Diogenes the Cynic once remarked that the “foundation of every state is the education of its youth.” More than 2,300 years later, cynical was an accurate description of the 27 teenagers who were rolling their eyes at me in an overheated classroom. My lesson that day was on the importance of civic engagement, but these young people had been taught their entire lives that young voices do not matter in politics.
“Who you gonna believe” – as the comics say – “me, or your lyin’ eyes?” When it comes to politics, cognitive bias has always given citizens a strong push to believe “their side,” whatever the evidence to the contrary suggests. As disinformation swamps the internet, the problem has become much worse with lyin’ evidence that’s all too easy to believe. Increasingly, information is forged or manipulated. Convincing but fake, this disinformation fuels hyper-partisan hatred, bolsters conspiracy theories and undermines critical democratic institutions. But identifying disinformation is only one piece of the puzzle. What we need is a way to stop forged information entirely; a way to prove that content is original and legitimate.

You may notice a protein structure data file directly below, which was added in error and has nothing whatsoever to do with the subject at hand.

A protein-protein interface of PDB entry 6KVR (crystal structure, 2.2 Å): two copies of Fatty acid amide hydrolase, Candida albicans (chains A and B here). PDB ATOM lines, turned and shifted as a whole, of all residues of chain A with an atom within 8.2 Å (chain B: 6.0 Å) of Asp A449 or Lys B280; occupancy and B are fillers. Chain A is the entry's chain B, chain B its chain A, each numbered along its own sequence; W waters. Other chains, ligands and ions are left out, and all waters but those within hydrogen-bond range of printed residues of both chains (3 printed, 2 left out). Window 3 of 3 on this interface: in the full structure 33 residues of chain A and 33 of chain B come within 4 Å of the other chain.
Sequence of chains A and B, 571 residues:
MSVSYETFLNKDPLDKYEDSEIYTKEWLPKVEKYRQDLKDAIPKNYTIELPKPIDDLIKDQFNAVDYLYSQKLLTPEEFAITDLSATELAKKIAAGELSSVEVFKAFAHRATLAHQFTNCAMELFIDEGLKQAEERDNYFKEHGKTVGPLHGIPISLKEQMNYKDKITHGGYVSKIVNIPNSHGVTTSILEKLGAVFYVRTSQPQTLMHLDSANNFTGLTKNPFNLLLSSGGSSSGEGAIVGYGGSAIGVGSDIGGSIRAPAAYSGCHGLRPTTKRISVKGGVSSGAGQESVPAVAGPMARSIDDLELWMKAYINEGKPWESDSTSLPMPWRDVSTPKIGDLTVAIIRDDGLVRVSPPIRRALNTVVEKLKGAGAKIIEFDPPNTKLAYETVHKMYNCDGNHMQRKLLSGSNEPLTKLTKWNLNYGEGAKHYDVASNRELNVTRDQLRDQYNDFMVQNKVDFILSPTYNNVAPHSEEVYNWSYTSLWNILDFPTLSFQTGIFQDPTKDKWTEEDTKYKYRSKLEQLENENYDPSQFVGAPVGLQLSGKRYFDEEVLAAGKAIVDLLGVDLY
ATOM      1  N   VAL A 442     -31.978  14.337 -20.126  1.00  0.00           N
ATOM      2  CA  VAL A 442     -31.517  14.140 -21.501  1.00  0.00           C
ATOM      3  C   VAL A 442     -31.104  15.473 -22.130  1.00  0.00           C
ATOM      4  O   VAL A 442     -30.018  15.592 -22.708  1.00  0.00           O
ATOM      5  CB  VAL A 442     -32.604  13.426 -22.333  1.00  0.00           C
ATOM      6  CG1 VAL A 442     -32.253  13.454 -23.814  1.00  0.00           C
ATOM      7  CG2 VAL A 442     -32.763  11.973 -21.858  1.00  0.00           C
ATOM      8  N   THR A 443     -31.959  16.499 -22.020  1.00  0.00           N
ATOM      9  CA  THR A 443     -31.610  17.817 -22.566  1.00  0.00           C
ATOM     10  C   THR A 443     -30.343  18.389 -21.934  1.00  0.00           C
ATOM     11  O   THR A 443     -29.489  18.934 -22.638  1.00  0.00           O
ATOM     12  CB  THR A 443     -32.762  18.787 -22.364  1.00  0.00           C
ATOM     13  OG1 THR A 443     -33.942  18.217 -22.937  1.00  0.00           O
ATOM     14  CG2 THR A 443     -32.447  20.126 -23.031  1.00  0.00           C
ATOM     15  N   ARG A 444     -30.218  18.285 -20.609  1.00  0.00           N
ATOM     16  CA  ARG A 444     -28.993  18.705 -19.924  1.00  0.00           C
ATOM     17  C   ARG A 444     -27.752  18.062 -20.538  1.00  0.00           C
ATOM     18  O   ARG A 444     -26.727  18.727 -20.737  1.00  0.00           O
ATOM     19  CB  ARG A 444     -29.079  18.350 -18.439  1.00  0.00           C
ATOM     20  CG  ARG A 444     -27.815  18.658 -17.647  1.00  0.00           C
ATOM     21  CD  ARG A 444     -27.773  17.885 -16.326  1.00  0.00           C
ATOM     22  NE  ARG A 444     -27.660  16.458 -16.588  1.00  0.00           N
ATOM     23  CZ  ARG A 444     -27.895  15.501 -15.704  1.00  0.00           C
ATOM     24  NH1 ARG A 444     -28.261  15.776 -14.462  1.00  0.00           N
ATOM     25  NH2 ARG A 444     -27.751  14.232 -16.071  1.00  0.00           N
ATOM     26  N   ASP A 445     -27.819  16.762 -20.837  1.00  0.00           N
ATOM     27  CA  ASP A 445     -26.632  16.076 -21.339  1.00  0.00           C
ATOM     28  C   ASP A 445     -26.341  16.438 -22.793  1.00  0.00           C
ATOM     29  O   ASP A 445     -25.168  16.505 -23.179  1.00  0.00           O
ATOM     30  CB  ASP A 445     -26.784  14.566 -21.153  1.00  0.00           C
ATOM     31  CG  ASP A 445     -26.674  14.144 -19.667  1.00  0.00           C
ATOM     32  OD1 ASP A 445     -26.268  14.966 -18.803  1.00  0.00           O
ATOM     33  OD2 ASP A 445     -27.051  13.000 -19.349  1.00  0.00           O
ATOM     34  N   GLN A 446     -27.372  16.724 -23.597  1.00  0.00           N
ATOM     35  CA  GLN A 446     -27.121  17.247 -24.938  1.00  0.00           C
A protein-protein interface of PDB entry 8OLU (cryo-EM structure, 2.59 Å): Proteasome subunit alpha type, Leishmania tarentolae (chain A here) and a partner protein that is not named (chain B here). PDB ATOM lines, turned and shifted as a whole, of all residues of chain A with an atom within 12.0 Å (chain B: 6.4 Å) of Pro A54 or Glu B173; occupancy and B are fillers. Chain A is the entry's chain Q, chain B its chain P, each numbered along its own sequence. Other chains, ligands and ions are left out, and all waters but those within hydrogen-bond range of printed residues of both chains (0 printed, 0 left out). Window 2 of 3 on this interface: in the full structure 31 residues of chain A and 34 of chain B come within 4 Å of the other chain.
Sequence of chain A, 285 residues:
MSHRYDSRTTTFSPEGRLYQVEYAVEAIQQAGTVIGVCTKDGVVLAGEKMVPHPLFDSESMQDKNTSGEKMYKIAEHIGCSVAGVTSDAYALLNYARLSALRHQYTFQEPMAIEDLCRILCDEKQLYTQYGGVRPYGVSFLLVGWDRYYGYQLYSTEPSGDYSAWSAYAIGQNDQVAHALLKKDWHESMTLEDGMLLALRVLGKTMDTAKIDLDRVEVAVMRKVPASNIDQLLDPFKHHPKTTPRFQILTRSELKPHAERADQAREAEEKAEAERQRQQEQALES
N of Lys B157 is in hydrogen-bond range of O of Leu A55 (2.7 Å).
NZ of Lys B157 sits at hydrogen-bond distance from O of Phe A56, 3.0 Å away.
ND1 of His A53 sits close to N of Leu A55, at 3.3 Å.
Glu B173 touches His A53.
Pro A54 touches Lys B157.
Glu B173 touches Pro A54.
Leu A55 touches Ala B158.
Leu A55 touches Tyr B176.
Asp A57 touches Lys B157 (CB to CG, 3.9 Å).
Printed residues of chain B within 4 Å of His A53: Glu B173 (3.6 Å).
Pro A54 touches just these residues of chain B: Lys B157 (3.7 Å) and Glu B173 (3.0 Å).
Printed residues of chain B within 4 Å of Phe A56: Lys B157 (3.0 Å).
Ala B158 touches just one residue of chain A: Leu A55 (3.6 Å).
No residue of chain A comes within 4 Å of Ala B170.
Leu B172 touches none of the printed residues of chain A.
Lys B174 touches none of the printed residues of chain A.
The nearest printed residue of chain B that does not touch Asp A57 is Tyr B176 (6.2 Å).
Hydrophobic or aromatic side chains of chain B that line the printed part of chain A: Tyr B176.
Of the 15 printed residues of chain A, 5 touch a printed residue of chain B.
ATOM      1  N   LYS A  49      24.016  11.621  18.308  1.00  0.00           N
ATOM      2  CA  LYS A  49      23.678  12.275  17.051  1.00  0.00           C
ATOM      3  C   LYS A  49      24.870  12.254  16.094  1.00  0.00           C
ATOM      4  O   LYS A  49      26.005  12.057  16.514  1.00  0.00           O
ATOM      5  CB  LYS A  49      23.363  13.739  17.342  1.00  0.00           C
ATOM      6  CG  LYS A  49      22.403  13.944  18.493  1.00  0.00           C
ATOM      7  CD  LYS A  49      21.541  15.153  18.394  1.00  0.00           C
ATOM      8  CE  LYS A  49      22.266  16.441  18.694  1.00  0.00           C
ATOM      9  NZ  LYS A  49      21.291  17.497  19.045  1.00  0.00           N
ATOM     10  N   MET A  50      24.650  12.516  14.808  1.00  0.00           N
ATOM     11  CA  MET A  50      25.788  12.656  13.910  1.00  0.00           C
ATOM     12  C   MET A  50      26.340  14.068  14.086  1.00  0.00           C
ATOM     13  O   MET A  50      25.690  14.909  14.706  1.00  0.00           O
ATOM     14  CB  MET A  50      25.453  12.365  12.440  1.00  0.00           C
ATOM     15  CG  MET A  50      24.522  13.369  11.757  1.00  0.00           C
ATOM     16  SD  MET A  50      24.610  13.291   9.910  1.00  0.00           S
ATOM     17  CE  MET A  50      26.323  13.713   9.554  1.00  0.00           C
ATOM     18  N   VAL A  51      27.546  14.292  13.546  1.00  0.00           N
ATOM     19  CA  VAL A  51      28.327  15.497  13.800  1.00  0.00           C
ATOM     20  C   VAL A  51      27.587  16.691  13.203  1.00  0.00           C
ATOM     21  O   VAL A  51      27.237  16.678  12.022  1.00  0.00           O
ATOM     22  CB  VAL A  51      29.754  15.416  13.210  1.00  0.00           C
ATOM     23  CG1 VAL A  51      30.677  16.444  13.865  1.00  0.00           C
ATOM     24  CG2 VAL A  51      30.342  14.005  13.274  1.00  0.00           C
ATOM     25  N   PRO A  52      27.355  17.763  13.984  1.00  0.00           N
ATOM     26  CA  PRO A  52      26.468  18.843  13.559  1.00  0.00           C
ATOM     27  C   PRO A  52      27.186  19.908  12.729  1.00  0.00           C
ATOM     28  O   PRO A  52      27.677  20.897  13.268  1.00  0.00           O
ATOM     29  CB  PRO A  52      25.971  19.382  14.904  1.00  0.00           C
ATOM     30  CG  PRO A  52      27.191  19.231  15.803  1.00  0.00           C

NDI's Jesper Frant talks DemTools at TechCamp-Guatemala
The last few months, we here at NDItech – NDI's technology for democracy team – have had the great opportunity to talk civic innovation, transparency and accountability with dozens of civic groups, journalists and government officials through a set of TechCamps and PeaceTech Exchanges. These programs, put on by the State Department and PeaceTech Lab respectively, link technical experts with innovators across the globe to brainstorm, “pitch” and ultimately bring to life smart, contextualized tech solutions to pressing community problems. It’s been a pleasure for us (your bloggers) to be a part of these sessions, which we wanted to share a bit about with you all (our loyal readers).
Macedonia became independent when Yugoslavia disintegrated 25 years ago. Many thought that Macedonia might not survive as a new country. It was in a tough neighborhood, the economy was in tatters, it had little experience with democracy, and there was a strong undercurrent of tension between the majority Macedonian population and a large Albanian minority.
But Macedonia did overcome those early challenges, got to work on its new democracy, and as a result it has progressed toward European Union and NATO membership.